Toast 1 c. white medium-grain rice in fat over medium-low heat for 5 minutes, stirring constantly. Add 1 qt. Killian’s Irish Red beer, 2 qts. water, 1 t. Worcestershire sauce, 1 T. salt, 1 t. white pepper, 1 t. granulated garlic, 1⁄2 t. cayenne pepper and 1 t. Dijon mustard to the pot. Bring liquid to a simmer. Continue to simmer until rice is mushy, 30-40 minutes.
On medium heat, add 2 qts. half-and-half. Add 2 lbs. cubed Wisconsin sharp cheddar a little at a time while stirring. Once all cheese is added, blend soup in the pot using hand-held stick blender. Add 2 qts. water while blending to reach smooth consistency. Remove from heat. Serve.
While it’s now all the rage, we loved this supper club cocktail – made with brandy (natch) and topped with a maraschino cherry – long before it was cool.
7 Butter Burger
As we keep a vise grip on our belief that Seymour, Wis., was the one true place and 1885 the honest-to-god year of the hamburger’s invention, Solly’s Grille (4629 N. Port Washington Rd.) lays claim to making the first butter burger in Milwaukee in 1936 (around the time Green Bay burger joint Kroll’s introduced the same technique). Owner Glenn Fieber, whose stepfather was founder Kenneth “Solly” Salmon, says the key to the gloriously drippy burger’s longevity is “keeping the food as it was 80 years ago.” The beef is 100-percent sirloin, and a “good mounted teaspoon” of Wisconsin butter is globbed on the hot cooked patty so it “leaves a pool of butter on the plate.” Even the “mouthfeel” of the stewed onions is crucial. Imagine someone calling Solly’s to request a burger order for a dying relative. Fieber says it’s happened – and more than just once.
The year 2013 was very good to the Racine kringle. That’s when the oval-shaped Danish pastry of exponentially rich and sweet proportions earned the official title that would make a clan of badgers proud: Wisconsin’s state pastry! O&H Bakery celebrated by making a giant cream cheese-filled version shaped like our fair state. The only contestable detail is which Racine bakery makes it best. There’s 69-year-old O&H, where President Barack Obama got his fix in 2010; Lehmann’s, with locations in Racine and Sturtevant; and Bendtsen’s, oldest of them all, at 84. Whether it’s the blood sugar spike or unstoppable scrumptiousness, you can’t be mad and eat kringle.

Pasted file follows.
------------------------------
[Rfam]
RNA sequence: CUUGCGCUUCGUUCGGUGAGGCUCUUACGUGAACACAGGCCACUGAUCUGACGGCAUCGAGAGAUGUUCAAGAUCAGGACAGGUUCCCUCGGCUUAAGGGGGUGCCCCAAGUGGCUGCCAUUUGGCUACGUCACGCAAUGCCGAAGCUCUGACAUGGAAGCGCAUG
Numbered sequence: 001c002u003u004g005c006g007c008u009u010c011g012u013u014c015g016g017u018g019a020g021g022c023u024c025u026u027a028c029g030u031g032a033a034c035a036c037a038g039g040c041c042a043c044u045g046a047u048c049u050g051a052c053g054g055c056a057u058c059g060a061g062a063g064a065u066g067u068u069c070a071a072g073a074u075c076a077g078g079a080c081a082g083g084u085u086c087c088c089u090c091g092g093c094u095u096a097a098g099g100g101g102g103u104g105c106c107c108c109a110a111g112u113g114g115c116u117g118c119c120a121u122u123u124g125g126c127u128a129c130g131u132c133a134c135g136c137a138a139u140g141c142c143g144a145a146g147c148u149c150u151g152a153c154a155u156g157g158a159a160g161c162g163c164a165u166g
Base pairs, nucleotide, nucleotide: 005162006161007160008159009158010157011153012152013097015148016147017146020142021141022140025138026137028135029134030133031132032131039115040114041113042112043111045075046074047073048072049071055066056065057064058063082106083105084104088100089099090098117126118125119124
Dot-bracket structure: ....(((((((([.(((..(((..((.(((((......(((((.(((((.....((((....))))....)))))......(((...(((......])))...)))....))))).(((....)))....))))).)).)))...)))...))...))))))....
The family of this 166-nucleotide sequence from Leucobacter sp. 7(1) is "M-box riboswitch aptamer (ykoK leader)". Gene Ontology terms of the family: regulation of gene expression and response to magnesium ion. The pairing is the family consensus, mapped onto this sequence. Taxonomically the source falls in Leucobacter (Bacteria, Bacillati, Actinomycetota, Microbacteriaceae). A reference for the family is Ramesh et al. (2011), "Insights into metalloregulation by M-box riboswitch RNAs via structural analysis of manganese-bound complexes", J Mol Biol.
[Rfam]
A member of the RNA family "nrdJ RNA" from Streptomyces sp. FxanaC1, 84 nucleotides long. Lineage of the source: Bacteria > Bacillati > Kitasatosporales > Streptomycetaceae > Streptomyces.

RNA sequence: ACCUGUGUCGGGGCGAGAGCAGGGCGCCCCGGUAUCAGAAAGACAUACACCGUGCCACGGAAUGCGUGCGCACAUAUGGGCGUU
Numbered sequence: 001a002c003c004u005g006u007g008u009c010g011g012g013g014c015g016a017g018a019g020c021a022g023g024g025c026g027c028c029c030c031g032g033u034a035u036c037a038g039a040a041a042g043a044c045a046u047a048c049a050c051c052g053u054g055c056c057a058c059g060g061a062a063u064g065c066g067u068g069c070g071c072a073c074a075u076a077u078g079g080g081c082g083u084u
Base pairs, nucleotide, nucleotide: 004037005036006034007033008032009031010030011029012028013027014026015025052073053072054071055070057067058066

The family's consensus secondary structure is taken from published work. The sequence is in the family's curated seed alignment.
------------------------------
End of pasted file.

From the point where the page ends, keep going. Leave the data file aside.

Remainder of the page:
In the mid-19th century dairying surfaced as the most viable alternative to wheat, which had dominated this state until then. Rapid dairy expansion followed. Why? Many new farmers were from New York (then a dairy behemoth), plus the University of Wisconsin heavily promoted the dairy industry. A win-win for those Holsteins!
dairy cows in the state
pounds of cheddar cheese produced in Wisconsin in 2016
cream puffs consumed at the 2017 Wisconsin State Fair
awards Wisconsin won at the U.S. Championship of Cheese Contest in 2017
2.45 billion pounds
Wisconsin’s monthly milk production
of milk it takes to make one pound of butter
Data courtesy of U.S. Department of Agriculture
10 The Grand Curd
Battered or breaded, whisked in and out of the deep-fryer, cheese curds are a Dairy State pride-and-joy. Here are three can’t-miss curds:
434 S. Second St.
The basket holds a half-pound of curds that were made just “350 feet away,” at Clock Shadow Creamery. Hand-breaded and fried right behind the bar, these tongue-singeing babies come with a modern sweet-pickly Russian dressing.
West Allis Cheese & Sausage
6832 W. Becher St., and Milwaukee Public Market, 400 N. Water St.
A crisp batter encases these gooey, chewy balls of dairy divinity. They’ll even add beef chili to them to make … chili curds. Mmm.
Iron Horse Hotel, 500 W. Florida St.
These plump battered curds are worth fighting over. Clock Shadow again provides the basis for this golden, crisp snack, served with zesty chipotle ranch.
11 Blue Moon Ice Cream
One of the biggest mysteries in all of Wisconsin food lore is who can definitively claim to have invented the Smurf-colored, enigmatically flavored Blue Moon ice cream. We choose to go with Milwaukee flavor chemist Bill “Doc” Sidon, as if not the creator of said flavor (often described as like Fruity Pebbles), at least the man who gave it wider reach beginning in the 1940s. Canvass the state and you’ll find the lip-stainer in ice cream parlors from MKE’s The Chocolate Factory to Scoops Ice Cream Shop in Chilton, which lists it as an ever-present “Sweet 16” Flavor.
12 Frozen Custard
Time was, you had to be in Badgerland to get more than soft serve (shudder) in your malt. Now that Sauk City’s own Culver’s chain carries custard across borders, even Minnesotans grasp what the heck Wisconsin’s beloved gooey stuff is. Ice cream, it ain’t.
What’s the diff? Ice cream is milk and cream with air churned into it. Custard skips the air and adds egg yolks, making it dense and creamy. Custard melts and drips on your lap faster than does its less-rich cousin.